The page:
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jkrCommented:
Sorry, you cannot 'flush' a directory in any way. The files in it might be opened by different processes that you don't know, and neither does the directory. Even unmounting the whole volume is not an option, since that qould require all file handles to be closed first.
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JimBeveridgeCommented:
I think you mostly have a hardware problem. I expect that you are having trouble with the drive caching, even though you think it's turned off. Many consumer drives won't let you turn it off.

Also remember that NTFS is transaction based. That "empty directory" may have been caused by NTFS rolling back a failed transaction.

I have several recommendations to solve the problem.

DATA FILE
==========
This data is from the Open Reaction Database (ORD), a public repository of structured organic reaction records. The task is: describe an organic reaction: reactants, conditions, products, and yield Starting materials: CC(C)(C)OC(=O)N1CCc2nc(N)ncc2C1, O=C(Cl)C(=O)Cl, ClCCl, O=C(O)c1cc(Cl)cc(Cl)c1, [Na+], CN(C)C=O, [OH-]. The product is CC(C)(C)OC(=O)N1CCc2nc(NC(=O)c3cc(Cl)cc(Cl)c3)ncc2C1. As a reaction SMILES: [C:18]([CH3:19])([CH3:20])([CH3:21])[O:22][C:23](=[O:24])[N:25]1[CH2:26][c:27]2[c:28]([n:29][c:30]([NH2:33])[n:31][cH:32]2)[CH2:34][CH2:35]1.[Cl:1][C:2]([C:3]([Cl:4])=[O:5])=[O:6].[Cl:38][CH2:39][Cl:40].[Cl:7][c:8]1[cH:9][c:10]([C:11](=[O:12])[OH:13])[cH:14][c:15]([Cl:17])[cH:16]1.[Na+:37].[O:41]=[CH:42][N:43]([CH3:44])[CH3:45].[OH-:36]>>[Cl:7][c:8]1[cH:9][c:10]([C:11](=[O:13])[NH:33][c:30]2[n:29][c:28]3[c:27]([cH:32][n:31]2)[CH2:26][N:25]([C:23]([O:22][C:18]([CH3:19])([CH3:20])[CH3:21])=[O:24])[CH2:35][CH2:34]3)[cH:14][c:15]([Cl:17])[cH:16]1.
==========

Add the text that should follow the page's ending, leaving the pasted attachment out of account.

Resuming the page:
#1. Create the file and immediately set the size to extend it to the desired size. Now you can write to it without worrying about the directory being updated. You can also use unbuffered I/O (FILE_FLAG_WRITE_THROUGH) to prevent the data from being cached. If you still lose data after this, then it's a virtual certainty that you are having a problem with drive caching.

#2. Bypass the filesystem completely. Use a raw partition (without NTFS) and write the blocks yourself using raw low-level I/O. Now you can be absolutely certain that no filesystem or software cache is getting in the way.

#3. Use SQL Server. It's designed to do guaranteed data delivery. That's the point of an ACID database. You can buy hardware that's certified to run SQL Server, which means that you can be guaranteed that you won't have hard drive caching issues. See the article at http://support.microsoft.com/kb/234656.

4. If the data is that important, why are you using with consumer hardware whose behavior isn't guaranteed? Buy hard drives that are documented to have the cache disabled, then buy a real battery-backed RAID card that will correctly save and restore the data flawlessly in the event of a complete power failure.